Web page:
The History of Garden Ornaments

Poseidon FountainGarden ornamentation has been integral to public and private garden spaces for more than two thousand years. One of the earliest archeological sites displaying an abundance of garden statuary is found in the Villa of Poppaea at Oplontis. Located near Mount Vesuvius, the country villa was covered in volcanic ash and preserved intact when the volcano erupted in 49.A.D.

Forty-four statues had been placed around the pool and courtyard. Their arrangement and subject matter differed greatly from pieces found in the courtyards of Pompeii. A typical Pompeiian home would have had a centaur or satyr displayed, whereas the Villa of Poppaea featured light-hearted pieces such as a statuette of a boy holding a duckling.

During the fifteenth century, it became chic to collect antiquities. Collectors displayed ancient statues, altars, and sarcophagi outside as status symbols. Ancient sculpture gardens became popular during the latter half of the fifteenth century and continued to be the aristocratic rage well into the sixteenth century.

Urns and vases began to appear regularly during the sixteenth century on balustrades, along terraces, near flower beds and flanking stairwells—much as they are used today. Exotic plants, especially citrus trees, were popular in Italy during this time. By planting the trees in containers, the plants could be moved inside during the winter.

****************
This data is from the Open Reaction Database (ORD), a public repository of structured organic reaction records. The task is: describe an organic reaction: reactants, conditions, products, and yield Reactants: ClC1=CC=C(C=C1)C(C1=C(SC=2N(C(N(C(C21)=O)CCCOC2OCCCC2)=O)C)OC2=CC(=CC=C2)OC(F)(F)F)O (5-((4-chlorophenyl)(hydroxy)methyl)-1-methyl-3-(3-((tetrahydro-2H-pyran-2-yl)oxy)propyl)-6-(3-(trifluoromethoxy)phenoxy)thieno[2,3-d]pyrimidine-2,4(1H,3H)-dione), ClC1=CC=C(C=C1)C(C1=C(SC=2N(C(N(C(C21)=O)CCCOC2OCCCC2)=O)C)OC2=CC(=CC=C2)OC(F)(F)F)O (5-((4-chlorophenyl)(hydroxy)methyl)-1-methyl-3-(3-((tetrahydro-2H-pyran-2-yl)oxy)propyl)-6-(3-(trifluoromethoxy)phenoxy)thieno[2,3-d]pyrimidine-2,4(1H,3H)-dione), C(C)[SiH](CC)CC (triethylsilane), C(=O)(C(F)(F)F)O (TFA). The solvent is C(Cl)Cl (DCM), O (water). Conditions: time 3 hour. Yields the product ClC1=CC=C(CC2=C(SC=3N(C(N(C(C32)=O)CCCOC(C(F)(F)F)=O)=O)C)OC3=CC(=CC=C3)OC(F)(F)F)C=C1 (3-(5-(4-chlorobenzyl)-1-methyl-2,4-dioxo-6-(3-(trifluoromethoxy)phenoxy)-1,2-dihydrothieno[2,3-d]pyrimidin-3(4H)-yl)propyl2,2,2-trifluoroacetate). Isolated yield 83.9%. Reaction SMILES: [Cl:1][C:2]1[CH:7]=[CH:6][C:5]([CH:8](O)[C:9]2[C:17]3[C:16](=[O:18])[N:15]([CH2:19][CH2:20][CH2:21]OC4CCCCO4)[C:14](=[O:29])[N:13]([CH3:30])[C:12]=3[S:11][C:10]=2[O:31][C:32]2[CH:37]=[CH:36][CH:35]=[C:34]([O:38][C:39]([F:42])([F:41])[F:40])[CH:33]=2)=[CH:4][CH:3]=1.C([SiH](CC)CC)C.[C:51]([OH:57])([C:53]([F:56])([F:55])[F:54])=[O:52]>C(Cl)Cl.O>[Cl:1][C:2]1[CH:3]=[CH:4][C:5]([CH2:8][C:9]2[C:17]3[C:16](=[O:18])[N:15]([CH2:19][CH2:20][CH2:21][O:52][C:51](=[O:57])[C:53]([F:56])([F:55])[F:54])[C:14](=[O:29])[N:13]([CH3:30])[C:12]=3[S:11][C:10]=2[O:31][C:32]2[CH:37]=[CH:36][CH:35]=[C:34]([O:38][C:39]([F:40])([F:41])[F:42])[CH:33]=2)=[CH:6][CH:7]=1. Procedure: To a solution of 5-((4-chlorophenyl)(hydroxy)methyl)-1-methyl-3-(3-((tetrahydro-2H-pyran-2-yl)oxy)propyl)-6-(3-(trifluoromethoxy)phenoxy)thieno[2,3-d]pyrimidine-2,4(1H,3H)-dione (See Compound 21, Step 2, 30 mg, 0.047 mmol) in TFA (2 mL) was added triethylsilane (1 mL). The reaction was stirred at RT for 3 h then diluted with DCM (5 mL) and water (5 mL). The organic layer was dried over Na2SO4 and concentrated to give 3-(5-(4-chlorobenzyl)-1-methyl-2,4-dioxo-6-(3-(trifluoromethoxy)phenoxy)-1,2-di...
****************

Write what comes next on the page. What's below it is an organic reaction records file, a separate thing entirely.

Renaissance gardens were often enhanced with witty, humorous pieces. Bucolic themes were popular as well as peasants, dwarves, animals, shepherds and farmers.

UrnsAmerican garden art did not become popular until Stanford White introduced it in the 1880s. Working on the country estates of the Whitneys, Vanderbilts, Pratts and other great American families at the turn of the century, he is credited with establishing garden ornamentation in the United States.

American interest in garden ornaments has steadily grown. The twentieth century saw a resurgence of classical and romantic styles; bronze castings popular early in the twentieth century gave way to fine cast stone works and less detailed concrete renditions. Contemporary garden ornament artists may combine found objects with stones, wood, metal, mosaics and numerous other materials to create wacky, unusual pieces. Others, such as the artists commissioned by Archiped Classics, prefer to design pieces that evoke memories of the past, bringing the feel of the ancient world to the new.



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